Besides its classical lysosomal localization, a recent report noted that ATP13A2 can be also found in multivesicular bodies (MVB) [58], which can have an important role in autophagy. Interestingly, this study reported exocytosis as the final outcome of MVB instead of autophagy. MVB are late endosomes that play a role in several intracellular trafficking mechanisms, including autophagy [88], but also in the clearance of exosomes [89]. Furthermore, considering that mitochondria can be degraded by autophagy (mitophagy) [90], it would be important to understand how asyn and ATP13A2 might affect this process (Fig. 2B). Previously, it was shown that accumulation of asyn at the mitochondria can enhance mitophagy [91,92], so one possibility is that this process is mediated by ATP13A2 [58].

The complex interaction between ATP13A2 and asyn has been studied primarily from one of two perspectives: metal dyshomeostasis or autophagy impairment. However, one possibility is that both pathways are connected in the biology of the two proteins. In fact, two recent studies investigated the interaction between asyn and ATP13A2 by looking at both metal homeostasis and autophagy regulation, and proposed a chain of deleterious events starting upon Zn2+ dyshomeostasis. The first study reported that alterations in Zn2+ intracellular levels and cellular sub-localization could promote lysosomal dysfunction and asyn accumulation. Interestingly, this phenotype was exacerbated in ATP13A2 knock-down cells and in fibroblasts from patients carrying ATP13A2 mutations, and could be rescued upon ATP13A2 overexpression (Fig. 2C1) [59]. On the other hand, a separate study placed MVBs in the center of the interplay between asyn and ATP13A2. The authors found that MVBs are targeted to exocytosis, instead of autophagy, and constitute the main pathway underlying the decrease of asyn intracellular levels [58]. In this perspective, ATP13A2 was shown to modulate Zn2+ levels which, in turn, may influence the biogenesis of exosomes (Fig. 2C2). Ultimately, these two studies suggest that ATP13A2 can impact on asyn levels. Moreover, considering the converging players and organelles involved in autophagy and exocytosis pathways, one can hypothesize that the fate of asyn, as well as other accumulated proteins, can be determined by ATP13A2 levels, behaviour and its interactors at the membrane level of the MVB.

In a recent study investigating possible ATP13A2 interactors, histone deacetylase (HDAC) 6 was identified as an attractive candidate [93]. HDAC6 is a cytoplasmic HDAC that has been linked to (i) asyn clearance in a cell model [94], (ii) to its accumulation in Drosophila [95] and (iii) is present in Lewy Bodies from PD patients [96,97]. Interestingly, HDAC6 has also been linked to mitophagy in PD [98]. Furthermore, this Zn2+ binding enzyme has been associated with key steps in the autophagy process, including aggresome formation and delivery to lysosomes [96], fusion between autophagosomes and the lysosomes, and was also found associated with MVBs [99]. Since a direct interaction between ATP13A2 and asyn is still to be proven, one can speculate that the effect of ATP13A2 on asyn clearance and in the protection against asyn-induced toxicity might be, at least partially, mediated by HDAC6 (Fig. 3).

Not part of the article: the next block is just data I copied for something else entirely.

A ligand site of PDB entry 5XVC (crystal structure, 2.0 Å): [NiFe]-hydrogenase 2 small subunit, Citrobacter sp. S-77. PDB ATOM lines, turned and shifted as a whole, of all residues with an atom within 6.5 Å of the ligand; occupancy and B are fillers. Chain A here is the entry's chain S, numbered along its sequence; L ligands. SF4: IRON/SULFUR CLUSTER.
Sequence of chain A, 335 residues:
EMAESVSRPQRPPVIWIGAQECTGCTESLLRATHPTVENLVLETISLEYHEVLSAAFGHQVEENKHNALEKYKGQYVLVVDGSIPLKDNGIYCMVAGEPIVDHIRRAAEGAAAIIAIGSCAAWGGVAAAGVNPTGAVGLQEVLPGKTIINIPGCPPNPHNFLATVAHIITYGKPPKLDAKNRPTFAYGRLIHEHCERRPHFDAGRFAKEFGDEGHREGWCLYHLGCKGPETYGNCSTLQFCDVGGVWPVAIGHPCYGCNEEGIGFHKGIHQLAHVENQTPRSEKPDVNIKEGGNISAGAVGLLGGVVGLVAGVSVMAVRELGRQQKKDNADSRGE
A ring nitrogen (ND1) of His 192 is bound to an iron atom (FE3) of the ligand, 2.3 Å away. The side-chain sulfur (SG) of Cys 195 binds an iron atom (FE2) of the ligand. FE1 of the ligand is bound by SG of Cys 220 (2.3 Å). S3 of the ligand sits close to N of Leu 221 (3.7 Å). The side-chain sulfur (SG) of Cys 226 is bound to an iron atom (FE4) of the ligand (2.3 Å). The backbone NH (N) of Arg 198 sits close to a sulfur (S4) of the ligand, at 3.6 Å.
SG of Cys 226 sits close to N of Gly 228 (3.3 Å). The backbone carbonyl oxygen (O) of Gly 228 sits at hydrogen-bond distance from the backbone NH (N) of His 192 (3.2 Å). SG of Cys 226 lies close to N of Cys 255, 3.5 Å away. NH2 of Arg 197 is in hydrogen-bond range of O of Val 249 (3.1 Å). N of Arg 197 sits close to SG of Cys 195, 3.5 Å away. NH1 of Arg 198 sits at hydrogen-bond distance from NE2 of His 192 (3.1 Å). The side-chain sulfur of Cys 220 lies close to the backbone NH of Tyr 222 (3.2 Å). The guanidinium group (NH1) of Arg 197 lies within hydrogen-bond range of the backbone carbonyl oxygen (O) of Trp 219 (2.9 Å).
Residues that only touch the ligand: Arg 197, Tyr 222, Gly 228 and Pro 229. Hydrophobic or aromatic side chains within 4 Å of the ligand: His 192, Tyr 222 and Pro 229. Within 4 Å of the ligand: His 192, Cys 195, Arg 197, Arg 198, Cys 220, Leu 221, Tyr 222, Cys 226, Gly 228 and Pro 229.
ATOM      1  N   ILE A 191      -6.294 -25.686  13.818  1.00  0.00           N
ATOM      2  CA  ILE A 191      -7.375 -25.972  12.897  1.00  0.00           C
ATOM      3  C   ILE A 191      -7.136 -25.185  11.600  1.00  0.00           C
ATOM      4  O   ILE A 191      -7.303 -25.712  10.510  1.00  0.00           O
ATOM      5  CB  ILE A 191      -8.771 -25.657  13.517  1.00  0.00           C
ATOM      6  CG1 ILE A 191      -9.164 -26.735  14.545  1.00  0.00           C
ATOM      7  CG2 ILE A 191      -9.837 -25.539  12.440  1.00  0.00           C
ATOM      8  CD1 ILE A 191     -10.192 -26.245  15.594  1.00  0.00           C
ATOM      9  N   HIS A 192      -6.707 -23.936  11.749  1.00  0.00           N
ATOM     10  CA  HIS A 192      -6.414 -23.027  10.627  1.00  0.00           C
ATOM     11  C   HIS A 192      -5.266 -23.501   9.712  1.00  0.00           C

Interestingly, the same study also identified HSPA8 (also known as HSC70 and HSP73) as an interactor of ATP13A2 [93,100]. HSP8A is an essential player in chaperone mediated autophagy, a process that was found to be involved in the clearance of soluble asyn [84,101]. Thus, the interaction between ATP13A2 and HSPA8 might also play a role in the degradation of asyn.

Currently, asyn and ATP13A2 are thought to be members of the same intracellular network, with the latter having a direct impact on the fate of asyn in the cell. Nevertheless, the precise biological function of ATP13A2 and whether it plays a direct or indirect role in the processing of asyn is still unknown. Although two main interacting networks have been proposed separately, recent studies tend to converge in a more appealing and comprehensive hypothesis that comprises a single process that includes both alterations in the levels of metals and in autophagy.

It will also be important to determine the effects of familial mutations in both ATP13A2 and in asyn on the interaction between the two proteins, and whether the occurrence of ATP13A2 in the lysosome can rescue deleterious effects of mutant asyn. In this context, since most studies focused on the effect of ATP13A2 knockdown on asyn, it will be important to assess the impact of asyn knockdown on ATP13A2. On the other hand, it seems likely that the function of ATP13A2 in the cell goes beyond its effects on asyn, suggesting that we need a broader understanding of its role in both metal homeostasis and autophagy in order to better understand the biological function of ATP13A2 and, consequently, how it causes disease. With this knowledge at hand, it might then be possible to design novel strategies for therapeutic intervention in PD and other disorders associated with asyn and ATP13A2 dysfunction.